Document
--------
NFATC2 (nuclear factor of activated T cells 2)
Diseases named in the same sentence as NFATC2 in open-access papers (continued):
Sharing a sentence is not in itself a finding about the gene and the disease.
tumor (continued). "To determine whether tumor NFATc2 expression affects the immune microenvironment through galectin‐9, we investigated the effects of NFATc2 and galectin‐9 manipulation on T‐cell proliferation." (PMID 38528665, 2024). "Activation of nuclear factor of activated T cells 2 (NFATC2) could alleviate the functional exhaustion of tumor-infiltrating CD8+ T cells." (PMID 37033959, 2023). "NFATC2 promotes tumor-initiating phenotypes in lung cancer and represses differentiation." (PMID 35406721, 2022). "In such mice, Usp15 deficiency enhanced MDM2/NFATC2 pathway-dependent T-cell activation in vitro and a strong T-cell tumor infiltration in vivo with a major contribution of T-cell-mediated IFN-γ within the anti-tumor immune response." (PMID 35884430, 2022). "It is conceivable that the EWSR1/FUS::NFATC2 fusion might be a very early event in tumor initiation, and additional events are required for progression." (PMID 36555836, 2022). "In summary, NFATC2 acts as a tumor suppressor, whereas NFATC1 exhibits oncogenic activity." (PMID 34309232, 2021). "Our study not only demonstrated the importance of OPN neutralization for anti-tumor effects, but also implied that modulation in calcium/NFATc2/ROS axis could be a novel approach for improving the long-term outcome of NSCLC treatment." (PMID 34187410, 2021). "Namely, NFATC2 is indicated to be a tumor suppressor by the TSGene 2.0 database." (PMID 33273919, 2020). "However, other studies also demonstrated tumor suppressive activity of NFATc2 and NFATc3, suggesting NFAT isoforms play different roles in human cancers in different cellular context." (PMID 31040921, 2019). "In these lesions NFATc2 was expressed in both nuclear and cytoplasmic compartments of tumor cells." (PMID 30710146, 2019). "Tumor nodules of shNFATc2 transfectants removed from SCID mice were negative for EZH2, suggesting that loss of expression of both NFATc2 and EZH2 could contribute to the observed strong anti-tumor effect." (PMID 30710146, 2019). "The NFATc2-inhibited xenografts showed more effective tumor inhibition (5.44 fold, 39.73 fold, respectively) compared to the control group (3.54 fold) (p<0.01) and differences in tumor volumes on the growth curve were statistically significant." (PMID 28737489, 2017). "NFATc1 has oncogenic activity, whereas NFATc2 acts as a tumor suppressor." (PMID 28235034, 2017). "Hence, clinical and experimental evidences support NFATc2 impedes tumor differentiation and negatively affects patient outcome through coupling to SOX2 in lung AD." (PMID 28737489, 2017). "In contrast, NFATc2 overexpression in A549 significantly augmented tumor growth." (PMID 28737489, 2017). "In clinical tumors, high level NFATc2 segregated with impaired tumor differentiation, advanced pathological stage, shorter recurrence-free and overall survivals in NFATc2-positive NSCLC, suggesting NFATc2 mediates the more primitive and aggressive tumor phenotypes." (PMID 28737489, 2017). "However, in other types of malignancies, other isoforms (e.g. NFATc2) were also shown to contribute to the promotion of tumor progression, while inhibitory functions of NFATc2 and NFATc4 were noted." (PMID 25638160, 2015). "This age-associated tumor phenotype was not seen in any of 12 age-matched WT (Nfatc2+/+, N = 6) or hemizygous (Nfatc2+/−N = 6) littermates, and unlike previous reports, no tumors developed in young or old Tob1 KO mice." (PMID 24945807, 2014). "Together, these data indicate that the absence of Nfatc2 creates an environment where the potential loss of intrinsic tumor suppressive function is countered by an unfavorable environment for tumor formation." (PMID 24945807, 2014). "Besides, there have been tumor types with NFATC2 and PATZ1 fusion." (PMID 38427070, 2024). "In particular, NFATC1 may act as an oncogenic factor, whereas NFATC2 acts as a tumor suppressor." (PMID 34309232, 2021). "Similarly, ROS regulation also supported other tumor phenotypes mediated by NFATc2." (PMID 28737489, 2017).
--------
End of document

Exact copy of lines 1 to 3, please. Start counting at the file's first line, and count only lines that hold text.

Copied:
NFATC2 (nuclear factor of activated T cells 2)
Diseases named in the same sentence as NFATC2 in open-access papers (continued):
Sharing a sentence is not in itself a finding about the gene and the disease.